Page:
As the Crawleys deal with banal problems like who they will marry, throwing the right dinner party, and making a good impression on their guests, the servants, who have their own issues in life and love, often struggle just to get by. A rich cast of characters rounds out this ensemble, including Mr. Carson (Jim Carter), the head butler, Mrs. Hughes (Phyllis Logan), the head housemaid, and Anna Smith (Joanne Froggatt) and John Bates (Brendan Coyle), a maid and valet who strike up a complicated love affair.
Downton Abbey made a large impression stateside when it premiered, and it’s easy to see why. Premiering just one year before Occupy Wall Street began, I won’t go so far as to say that Downton Abbey had any direct correlation to that movement. But it’s interesting to note that a show that concerns itself with how the 99 percent fare in comparison to the one percent, especially in times of war, was on TV at roughly the same time.
Aside from any obscure politics, though, Downton is a simple show without frills and ornamentation. It’s a tonic for the ostentatious, big-budget, plot-driven spectacles that explode over American screens, both large and small. Rarely do we leave the expansive estate in which the Crawleys live, and when we do, the action always comes back to Downton. It’s an extremely grounded series, and that deserves a lot of credit.
But that doesn’t mean that it’s a show that doesn’t change, either. As historical events come and go and the years pass, relationships shift and change as well. With the advent of new technologies like the telephone and gramophone, crises like World War I and the Spanish flu, the tones of the three seasons are very different from one another. Through it all, though, Downton Abbey makes you care about the characters, and the superb writing is much more concerned with letting the actors do their job than it is with presenting a new twist each episode.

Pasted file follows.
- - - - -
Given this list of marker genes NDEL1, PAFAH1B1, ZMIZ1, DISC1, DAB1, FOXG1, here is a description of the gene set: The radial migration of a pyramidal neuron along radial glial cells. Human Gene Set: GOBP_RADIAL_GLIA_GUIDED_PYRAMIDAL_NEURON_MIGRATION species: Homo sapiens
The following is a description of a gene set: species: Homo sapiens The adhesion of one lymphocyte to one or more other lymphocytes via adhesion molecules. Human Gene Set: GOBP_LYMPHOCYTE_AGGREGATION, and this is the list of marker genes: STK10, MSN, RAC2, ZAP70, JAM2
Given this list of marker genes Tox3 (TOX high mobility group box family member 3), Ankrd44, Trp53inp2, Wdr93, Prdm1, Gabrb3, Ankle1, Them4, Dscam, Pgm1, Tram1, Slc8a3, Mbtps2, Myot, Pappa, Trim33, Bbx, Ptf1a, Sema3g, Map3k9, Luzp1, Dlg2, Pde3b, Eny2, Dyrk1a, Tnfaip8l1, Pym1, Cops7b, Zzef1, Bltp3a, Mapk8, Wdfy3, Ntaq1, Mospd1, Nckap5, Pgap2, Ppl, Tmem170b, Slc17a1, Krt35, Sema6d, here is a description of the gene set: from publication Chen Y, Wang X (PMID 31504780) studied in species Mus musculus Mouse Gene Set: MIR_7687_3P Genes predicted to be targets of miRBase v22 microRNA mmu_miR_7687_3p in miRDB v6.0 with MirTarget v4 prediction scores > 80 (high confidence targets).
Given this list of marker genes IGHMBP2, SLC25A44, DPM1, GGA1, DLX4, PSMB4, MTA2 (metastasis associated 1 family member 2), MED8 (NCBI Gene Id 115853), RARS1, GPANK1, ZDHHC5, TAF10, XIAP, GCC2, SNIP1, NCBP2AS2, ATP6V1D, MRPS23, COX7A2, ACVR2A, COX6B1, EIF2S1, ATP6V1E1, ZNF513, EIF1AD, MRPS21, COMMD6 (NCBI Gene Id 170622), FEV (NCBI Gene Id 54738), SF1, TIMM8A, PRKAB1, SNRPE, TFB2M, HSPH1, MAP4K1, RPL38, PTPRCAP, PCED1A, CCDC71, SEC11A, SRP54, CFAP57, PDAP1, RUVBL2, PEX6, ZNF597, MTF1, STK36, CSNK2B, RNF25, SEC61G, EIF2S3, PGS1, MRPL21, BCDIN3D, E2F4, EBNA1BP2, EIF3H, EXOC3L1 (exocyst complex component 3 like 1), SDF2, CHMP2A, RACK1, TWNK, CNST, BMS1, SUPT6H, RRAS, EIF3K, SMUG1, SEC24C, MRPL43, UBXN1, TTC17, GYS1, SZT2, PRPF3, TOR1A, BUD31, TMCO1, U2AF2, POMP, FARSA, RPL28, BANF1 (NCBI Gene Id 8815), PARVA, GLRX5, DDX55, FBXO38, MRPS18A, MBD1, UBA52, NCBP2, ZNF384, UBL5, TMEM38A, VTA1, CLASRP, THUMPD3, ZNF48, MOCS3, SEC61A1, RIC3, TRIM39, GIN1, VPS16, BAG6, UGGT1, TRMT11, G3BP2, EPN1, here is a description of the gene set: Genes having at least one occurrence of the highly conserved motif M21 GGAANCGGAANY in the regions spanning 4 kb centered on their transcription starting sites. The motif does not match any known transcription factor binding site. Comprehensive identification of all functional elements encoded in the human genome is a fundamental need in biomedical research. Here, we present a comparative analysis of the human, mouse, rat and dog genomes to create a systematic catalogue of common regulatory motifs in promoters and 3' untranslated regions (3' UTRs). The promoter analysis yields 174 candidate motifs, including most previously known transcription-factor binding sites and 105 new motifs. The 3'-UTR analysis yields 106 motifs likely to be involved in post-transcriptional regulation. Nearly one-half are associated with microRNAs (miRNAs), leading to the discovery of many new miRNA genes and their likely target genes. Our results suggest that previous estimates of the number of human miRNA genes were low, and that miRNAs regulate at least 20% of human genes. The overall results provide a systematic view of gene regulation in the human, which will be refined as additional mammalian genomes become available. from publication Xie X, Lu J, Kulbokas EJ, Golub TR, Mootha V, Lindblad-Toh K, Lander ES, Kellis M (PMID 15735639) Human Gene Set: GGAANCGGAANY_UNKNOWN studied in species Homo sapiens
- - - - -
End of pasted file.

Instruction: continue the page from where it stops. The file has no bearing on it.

That’s not to say it’s not without its faults. Mercifully, the plots never devolve into the kitschy conceit of mirroring downstairs what is happening upstairs, instead letting the two plotlines intersect and influence one another. That doesn’t stop Downton Abbey from feeling a bit like a soap opera at times, although without most of the more significant melodramatic elements one would expect from that genre. Occasionally, mistakes are made in which characters must live with the consequences, but more often than not, problems are easily dealt with.
The Crawleys turn out to be exceptionally understanding overlords, often using their vast wealth to take care of very serious problems for their employees. But ultimately, while the discrepancies between the upper and working classes are never far from the forefront, Downton Abbey is a show that transcends those distinctions and focuses on relationships – between rich and poor alike.
It’s also really, really pretty to look at. Filmed at an actual Manor House called Highclere Castle, Downton Abbey is spectacularly shot, especially in High Definition. Every detail on the show – from the sets, to the costumes, to the props – is impeccably detailed. The three-season Blu-ray box set comes with over three hours of bonus footage and special features, including a one-hour special called The Secrets of Hichclere Castle about the history of the house. The fourth season of Downton Abbey, already showing in the UK, begins on January 5th in the United States.